Swiss consider under-18 cigarette ban

Cigarette smoking has risen in recent years among young people Keystone

The Swiss Federal Health Office is considering a ban on cigarette sales to teenagers.

This content was published on February 24, 2002 - 17:32

Thomas Zeltner, the Office's director, confirmed on Sunday that his staff is studying limiting the minimum buying age to 16 or 18. The ban would be part of the 2001-2005 tobacco prevention programme.

A project is expected to be submitted for consultation next year, according to Zeltner.

The main obstacle to implementing such a plan is the large number of automatic vending machines - 30,000 - around the country. "The Office is considering blocking access to these machines using computer chips, which would only be sold to adults," said Zeltner.

Although there is no legal requirement, distributors have generally already agreed not to sell cigarettes to anybody under the age of 16. The tobacco industry has also come out in favour of banning underage sales, although critics say this has more to do with the companies' image rather than health concerns.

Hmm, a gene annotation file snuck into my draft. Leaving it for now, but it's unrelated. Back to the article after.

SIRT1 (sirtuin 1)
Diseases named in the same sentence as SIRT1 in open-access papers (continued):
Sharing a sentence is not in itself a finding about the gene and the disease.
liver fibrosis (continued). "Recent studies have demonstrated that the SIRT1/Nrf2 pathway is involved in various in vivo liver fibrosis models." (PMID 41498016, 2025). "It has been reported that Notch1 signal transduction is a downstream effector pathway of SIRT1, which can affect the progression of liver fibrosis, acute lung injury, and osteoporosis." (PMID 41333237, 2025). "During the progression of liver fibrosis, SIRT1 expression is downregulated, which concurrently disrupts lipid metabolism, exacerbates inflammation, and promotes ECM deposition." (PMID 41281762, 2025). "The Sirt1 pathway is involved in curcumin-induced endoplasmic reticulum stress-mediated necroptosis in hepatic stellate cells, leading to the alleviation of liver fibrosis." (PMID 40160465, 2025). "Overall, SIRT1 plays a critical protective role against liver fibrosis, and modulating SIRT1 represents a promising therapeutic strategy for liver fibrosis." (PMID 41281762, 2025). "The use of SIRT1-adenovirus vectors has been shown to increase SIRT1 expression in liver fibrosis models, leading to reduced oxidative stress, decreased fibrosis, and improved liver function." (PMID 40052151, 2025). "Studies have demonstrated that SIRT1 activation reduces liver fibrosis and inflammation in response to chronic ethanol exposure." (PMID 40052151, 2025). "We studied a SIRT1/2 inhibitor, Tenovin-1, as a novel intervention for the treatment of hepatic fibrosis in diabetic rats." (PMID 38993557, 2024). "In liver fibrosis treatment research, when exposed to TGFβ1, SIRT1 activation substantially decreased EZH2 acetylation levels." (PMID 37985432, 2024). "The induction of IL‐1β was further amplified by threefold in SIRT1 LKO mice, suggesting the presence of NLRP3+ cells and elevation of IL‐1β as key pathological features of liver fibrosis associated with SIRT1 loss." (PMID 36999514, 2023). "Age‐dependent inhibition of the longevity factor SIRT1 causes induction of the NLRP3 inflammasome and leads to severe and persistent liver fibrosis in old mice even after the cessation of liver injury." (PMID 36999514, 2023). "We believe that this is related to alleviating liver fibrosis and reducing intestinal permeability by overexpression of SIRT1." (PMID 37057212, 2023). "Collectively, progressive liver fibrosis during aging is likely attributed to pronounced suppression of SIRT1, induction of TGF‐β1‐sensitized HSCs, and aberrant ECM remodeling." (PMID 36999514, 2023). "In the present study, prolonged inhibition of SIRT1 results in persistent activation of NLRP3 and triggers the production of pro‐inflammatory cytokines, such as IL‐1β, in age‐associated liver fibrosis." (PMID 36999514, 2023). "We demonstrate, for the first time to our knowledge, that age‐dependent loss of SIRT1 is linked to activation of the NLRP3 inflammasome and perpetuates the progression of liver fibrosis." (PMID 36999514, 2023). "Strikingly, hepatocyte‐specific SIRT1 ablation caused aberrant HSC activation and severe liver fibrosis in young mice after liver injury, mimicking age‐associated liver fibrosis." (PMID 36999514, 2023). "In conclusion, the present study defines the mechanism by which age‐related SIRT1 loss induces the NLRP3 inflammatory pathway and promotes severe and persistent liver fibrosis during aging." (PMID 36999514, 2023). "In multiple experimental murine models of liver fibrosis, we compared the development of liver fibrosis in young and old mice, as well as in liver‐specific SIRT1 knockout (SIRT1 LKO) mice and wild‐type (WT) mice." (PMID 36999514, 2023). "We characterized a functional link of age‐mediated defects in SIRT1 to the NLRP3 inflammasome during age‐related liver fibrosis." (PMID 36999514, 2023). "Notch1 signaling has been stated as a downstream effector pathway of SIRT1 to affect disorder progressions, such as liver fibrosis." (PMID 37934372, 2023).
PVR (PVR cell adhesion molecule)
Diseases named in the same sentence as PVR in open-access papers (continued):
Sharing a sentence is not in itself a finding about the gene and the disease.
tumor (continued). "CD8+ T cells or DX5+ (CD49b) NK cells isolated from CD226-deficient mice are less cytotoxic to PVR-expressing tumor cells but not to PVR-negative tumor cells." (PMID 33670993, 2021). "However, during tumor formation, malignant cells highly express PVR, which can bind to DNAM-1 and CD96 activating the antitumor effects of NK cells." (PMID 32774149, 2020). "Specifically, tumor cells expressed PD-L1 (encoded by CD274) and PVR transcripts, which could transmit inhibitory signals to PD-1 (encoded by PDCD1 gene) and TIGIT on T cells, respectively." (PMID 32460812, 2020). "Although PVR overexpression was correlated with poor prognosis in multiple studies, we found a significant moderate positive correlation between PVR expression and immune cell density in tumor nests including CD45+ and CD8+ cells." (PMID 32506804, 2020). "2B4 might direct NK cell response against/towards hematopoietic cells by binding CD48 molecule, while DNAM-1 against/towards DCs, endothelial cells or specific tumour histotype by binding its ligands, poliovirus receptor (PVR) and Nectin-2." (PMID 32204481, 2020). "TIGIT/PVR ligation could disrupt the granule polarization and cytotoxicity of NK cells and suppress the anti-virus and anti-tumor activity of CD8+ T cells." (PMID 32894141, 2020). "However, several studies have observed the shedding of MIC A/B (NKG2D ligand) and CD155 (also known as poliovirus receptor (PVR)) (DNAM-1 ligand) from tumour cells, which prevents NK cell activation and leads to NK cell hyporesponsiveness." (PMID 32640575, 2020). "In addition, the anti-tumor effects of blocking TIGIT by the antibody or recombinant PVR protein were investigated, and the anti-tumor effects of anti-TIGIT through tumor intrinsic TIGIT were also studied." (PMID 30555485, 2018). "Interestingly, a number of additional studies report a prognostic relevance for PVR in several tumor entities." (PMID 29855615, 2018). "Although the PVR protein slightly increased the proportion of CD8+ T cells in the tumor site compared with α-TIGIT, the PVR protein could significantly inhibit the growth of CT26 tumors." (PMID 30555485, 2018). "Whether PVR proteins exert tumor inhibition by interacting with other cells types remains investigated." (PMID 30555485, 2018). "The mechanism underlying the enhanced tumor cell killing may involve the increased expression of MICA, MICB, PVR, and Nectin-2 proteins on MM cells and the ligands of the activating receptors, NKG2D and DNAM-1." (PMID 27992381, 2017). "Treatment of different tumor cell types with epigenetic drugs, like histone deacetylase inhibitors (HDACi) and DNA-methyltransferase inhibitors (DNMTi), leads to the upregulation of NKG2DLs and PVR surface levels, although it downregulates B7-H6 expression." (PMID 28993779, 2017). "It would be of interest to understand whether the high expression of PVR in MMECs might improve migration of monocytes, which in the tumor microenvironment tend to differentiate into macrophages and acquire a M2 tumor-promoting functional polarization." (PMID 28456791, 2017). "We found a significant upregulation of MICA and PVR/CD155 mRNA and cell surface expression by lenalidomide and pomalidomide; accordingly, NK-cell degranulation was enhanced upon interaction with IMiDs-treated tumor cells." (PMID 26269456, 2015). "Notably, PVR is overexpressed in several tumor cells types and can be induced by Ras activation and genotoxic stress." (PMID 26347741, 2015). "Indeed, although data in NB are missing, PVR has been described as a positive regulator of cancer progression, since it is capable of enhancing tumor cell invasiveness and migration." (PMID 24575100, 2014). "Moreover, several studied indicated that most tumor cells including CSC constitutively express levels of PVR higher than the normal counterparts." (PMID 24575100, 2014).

Little effect

Many European countries have already introduced minimum age requirements for cigarette sales. Italy, Austria and Britain have set the limit at 16, while Finland, Norway and Ireland have chosen 18 as the threshold.

This type of ban would have little effect on cigarette consumption though according to prevention specialists. "This is why the tobacco industry is prepared to support a sales ban," said Verena El Fehri, director of the Swiss tobacco prevention association.

Increasing taxation of cigarettes has been considered recently as a way of preventing people from smoking. But the Swiss government turned down last week a proposal to increase the price of a packet of cigarettes from SFr4.80 ($2.84) to SFr5.60.

Health experts and prevention specialists have criticised this decision. They highlight studies that show that a 10 per cent increase in the price of cigarettes causes a four per cent drop in sales, and even a seven per cent downturn among teenagers.

swissinfo with agencies

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